Nigeria’s currency suffered its biggest monthly fall in over five years this February, dealers said, citing concerns over political uncertainty and the central bank’s ability to manage a currency hammered by weak oil prices.
The naira shed 8.3 percent to the dollar in February, dealers said, worse than a 6.9 percent fall in November after central bank devalued the currency by 8 percent in order to save its foreign reserves.
However, reserves have fallen steadily and were down 8.6 percent by February 26 from a month ago, to stand at $31.46 billion after central bank stepped up support for the currency.
The naira closed at 202 on the interbank market on Friday, a level it broadly traded at this week, dealers said.
A sale was carried out on Friday just before the interbank market closed, at 198 naira for $82.9 million, Thomson Reuters data showed. Dealers attributed the trade to a dollar sale by the central bank.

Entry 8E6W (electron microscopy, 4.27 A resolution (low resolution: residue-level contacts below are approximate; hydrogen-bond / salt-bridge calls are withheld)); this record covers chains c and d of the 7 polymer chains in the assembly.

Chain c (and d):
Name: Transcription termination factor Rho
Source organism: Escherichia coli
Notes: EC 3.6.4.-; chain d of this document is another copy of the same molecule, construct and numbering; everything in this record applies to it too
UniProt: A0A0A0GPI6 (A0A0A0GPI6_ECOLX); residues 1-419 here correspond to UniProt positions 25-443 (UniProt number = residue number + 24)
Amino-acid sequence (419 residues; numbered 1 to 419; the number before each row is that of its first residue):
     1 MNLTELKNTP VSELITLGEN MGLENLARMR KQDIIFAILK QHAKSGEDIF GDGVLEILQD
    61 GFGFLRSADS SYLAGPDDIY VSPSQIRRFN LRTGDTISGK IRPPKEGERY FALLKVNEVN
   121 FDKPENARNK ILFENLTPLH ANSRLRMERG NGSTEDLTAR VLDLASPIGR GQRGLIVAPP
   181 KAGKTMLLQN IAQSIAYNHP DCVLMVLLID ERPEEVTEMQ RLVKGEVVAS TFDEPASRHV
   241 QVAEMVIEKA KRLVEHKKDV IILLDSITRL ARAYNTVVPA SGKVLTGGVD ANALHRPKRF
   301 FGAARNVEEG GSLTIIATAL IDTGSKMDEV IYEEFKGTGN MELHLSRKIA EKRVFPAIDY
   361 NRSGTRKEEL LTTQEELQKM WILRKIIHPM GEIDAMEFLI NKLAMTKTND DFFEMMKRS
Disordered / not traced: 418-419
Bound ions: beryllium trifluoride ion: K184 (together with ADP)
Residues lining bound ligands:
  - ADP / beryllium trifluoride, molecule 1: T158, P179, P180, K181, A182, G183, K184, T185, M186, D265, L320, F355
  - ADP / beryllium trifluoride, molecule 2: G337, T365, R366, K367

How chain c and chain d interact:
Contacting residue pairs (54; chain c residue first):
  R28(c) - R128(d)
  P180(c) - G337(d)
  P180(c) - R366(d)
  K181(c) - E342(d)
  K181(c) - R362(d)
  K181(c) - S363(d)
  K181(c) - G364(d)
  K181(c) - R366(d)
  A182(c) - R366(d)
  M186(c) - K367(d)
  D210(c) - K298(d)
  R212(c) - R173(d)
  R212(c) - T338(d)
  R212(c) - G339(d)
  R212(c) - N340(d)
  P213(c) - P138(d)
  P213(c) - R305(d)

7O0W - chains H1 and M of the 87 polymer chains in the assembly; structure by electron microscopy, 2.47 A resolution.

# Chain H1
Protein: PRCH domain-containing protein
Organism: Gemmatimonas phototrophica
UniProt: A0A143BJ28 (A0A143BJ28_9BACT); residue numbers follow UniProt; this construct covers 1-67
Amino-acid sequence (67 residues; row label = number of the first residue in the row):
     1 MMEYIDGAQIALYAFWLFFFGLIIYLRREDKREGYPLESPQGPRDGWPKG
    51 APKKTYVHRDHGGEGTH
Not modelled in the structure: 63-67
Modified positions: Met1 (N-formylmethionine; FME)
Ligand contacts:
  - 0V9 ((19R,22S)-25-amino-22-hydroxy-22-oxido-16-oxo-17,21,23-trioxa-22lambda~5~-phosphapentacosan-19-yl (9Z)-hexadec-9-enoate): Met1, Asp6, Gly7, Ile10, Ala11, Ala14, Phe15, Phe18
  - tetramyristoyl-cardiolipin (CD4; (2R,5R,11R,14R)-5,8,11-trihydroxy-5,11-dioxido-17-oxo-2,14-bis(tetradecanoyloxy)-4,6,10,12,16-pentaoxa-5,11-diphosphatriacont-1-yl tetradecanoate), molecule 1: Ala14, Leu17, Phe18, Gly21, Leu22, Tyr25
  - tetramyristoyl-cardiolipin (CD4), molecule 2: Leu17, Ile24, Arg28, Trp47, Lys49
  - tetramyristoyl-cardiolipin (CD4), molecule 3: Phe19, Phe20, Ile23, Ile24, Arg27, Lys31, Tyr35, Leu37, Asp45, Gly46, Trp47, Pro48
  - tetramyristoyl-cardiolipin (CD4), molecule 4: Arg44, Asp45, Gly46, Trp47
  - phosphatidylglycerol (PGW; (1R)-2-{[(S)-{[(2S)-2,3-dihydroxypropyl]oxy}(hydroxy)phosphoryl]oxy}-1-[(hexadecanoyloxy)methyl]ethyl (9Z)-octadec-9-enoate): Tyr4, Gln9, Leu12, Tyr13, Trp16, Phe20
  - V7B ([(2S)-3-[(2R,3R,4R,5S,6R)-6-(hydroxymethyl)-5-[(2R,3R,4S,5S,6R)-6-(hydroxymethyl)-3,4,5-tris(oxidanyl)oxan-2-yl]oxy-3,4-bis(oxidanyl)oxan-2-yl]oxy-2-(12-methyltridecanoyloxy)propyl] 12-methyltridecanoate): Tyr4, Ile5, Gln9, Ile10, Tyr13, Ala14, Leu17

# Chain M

At its weakest, the naira was quoted at a record low of 206.60 to the dollar earlier this month, a decline of 20 percent since the start of November.
The naira crashed through a psychologically important level of 200 to the dollar this month in a rout triggered by weak oil prices and escalating tension over the postponement of a presidential election in Africa’s top oil producer, prompting the central bank to scrap its bi-weekly forex auctions.
The local unit of Mobil asked commercial lenders to bid for $15 million on Friday, as the firm sought to buy naira to meet its local obligations, dealers said. The results of the bidding are due out on Monday.
The central bank scrapped its bi-weekly currency auctions this month and a market body said it would sell dollars only at 198 naira, a move that amounts to a de facto devaluation of the naira.